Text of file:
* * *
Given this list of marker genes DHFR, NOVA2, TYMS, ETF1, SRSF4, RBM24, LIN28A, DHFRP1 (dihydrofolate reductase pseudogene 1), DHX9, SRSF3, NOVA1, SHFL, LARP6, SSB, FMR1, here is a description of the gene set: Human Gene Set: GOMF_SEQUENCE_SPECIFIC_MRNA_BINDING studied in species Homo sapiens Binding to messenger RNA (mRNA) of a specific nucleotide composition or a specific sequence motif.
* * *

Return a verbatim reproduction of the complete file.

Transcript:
Given this list of marker genes DHFR, NOVA2, TYMS, ETF1, SRSF4, RBM24, LIN28A, DHFRP1 (dihydrofolate reductase pseudogene 1), DHX9, SRSF3, NOVA1, SHFL, LARP6, SSB, FMR1, here is a description of the gene set: Human Gene Set: GOMF_SEQUENCE_SPECIFIC_MRNA_BINDING studied in species Homo sapiens Binding to messenger RNA (mRNA) of a specific nucleotide composition or a specific sequence motif.